Botany for Gardeners

Connie Holland
Adams County Master Gardener

This article is the first in a series about the study of plants, knows as botany, for gardeners. It starts with a story about a wonderful acquaintance (whose second ever quilt won a $10,000 prize, but that is another story). As a toddler-aged child in war torn Germany, my friend often played in the gardens of a convent while her mother was meeting with nuns who sewed clothing for the family. One nun in particular, Sister Maria, would catch her in the garden pulling up seedling plants, peering at the broken stems. When the nun asked what she was doing, the child answered, "I am looking for the colors".

Her explanation is she thought the flower colors must be locked inside the stems, waiting to come out. Sister Maria was an artist who designed charming postcards popular throughout Germany. She used the child as a model depicting her picking and dismantling the flowers on one of her postcards. Sister Maria actually was Sister Maria Hummel whose designs became the popular ceramic Hummel figures of today. I have seen the postcard of my friend as the child and the actual Hummel figurine based on her.

The reason for this story is that I also find the cells inside in a plant to be amazing wonders of nature. As I look at my garden this time of year, longing for its wonderful colors where I see only bare brown perennial beds with little showing above ground, I think to myself, how do the plants do it? How do perennials always come up on schedule and bloom with such reliability? In the spring, when planting my tiny watermelon seeds, I think of the dozen-plus huge watermelons I will get from each tiny seed and wonder just how does it all happen?

Did you know that plants have specialized cells devoted to unique horizontal and vertical development from their seeds, or devoted to branch growth and maturity, even devoted to repair when damaged? A basic understanding of botany can be very helpful to gardeners. It helps explain why our plants do, or even more importantly, donít do as well as we would like in our gardens.

There are some 400,000 thousand recognizable species of plants. The two groups recognized most often by gardeners are flowering plants called angiosperms that develop from seeds inside some "container" like a seedpod, and plants called gymnosperms that develop from seeds in "open" cones such as a pine tree.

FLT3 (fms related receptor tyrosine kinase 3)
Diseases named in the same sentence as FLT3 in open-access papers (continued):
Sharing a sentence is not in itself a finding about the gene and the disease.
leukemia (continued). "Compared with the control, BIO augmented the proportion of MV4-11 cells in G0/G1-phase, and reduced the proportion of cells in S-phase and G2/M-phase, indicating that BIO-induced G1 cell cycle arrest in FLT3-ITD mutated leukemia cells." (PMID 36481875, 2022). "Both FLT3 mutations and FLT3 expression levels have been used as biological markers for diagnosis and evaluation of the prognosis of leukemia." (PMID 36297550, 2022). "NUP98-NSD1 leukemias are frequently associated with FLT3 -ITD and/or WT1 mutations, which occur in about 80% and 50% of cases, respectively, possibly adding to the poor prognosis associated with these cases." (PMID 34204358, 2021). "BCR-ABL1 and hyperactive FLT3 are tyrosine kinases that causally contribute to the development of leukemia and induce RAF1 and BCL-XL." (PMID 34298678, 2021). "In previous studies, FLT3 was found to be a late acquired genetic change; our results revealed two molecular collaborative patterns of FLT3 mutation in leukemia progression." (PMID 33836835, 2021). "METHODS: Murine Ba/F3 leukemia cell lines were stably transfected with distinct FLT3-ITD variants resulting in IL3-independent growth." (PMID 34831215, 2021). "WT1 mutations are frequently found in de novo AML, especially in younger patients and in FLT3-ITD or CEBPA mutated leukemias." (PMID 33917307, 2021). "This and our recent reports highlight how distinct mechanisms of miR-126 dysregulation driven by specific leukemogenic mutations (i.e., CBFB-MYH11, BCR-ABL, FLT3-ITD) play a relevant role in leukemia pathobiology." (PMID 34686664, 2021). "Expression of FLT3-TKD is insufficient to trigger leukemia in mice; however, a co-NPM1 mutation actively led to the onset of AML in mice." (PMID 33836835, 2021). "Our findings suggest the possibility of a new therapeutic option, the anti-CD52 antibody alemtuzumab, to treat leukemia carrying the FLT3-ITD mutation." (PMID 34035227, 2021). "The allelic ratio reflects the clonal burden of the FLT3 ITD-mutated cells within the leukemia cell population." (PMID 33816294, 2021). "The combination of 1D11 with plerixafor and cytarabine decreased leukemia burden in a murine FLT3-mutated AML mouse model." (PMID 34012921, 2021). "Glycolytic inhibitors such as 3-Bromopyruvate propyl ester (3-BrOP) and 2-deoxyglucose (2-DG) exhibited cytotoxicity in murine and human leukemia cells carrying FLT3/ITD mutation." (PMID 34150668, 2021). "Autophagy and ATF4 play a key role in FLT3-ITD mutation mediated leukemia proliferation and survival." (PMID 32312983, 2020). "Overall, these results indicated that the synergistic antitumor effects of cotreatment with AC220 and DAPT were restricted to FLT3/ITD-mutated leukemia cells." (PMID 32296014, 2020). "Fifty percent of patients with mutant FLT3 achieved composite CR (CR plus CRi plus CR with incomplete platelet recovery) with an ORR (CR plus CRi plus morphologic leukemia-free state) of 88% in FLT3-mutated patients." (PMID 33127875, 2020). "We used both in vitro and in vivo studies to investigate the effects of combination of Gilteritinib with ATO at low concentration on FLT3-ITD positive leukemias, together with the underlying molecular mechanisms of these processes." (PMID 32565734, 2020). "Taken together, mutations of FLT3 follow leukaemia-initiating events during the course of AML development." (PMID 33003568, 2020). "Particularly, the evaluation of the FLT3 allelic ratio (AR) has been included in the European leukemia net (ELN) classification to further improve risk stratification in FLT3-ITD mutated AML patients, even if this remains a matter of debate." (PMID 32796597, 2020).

Seeds can survive conditions such as freezing, years of storage, and drought that would kill their parent. Inside a seed, waiting to be born, or germinate, is a plant embryo. Seed germination is stimulated by changes in the seedís environment, time, temperature, moisture level, direct sunlight exposure, breaking of a seedís coating called scarification by scratching or even fire, or by prolonged low temperature exposure called stratification.

Once born, special cells called apical meristems respond to gravity and begin forming downward root(s) (think of a tap root). Lateral meristems form branched roots to the sides. If the apical meristem cells at the end of the bottom root(s) are severely damaged or cut off, then chances are the roots will no longer develop. Now you may better understand why plants with a tap root are harder to transplant. Out of sight below ground, roots anchor a plant in the soil, absorb water and minerals, and store food. A carrot is an excellent example of a tap root food storage system. When perennials die back in winter or deciduous trees lose their leaves, it is the food stored in their roots that enables them tor return in the spring.

Roots probing the soil for water and minerals have protective root cap cells. These cells enable roots to work their way through the soil, around large objects, even severing objects in their way. Sewer pipes and large rocks are often seen penetrated by roots. Who would think such cells could be so powerful?

A seedís first developing structures above ground are called cotyledons, embryonic leaves that come from inside the seed and store enough food to nourish the first "true" leaves on the plant. (See accompanying drawing of a seedling). As a seedling develops, they shrink and eventually fall off having served their purpose. The size of these cotyledons determines just how deeply a seed can be planted, the larger they are, the deeper the seed can be planted. Embryos of very tiny seeds such as carrots, planted too deeply, have no chance of surviving to reach the surface, since their cotyledons do not have enough food to last the trip!

Plants called a monocot have one cotyledon, such as grasses, grains, lilies, irises or orchids. Or they are a called dicot having two cotyledons as in roses, asters or trees. Germination ends when the new plant seedling emerges from the soil. A future article will explain the wonders of more specialized cells that control a plantís development, even recovery from pruning and what causes branching.

Latin for Gardeners: a Brief Pronunciation Guide

A Primer on Plant Nomenclature

Read other articles by Connie Holland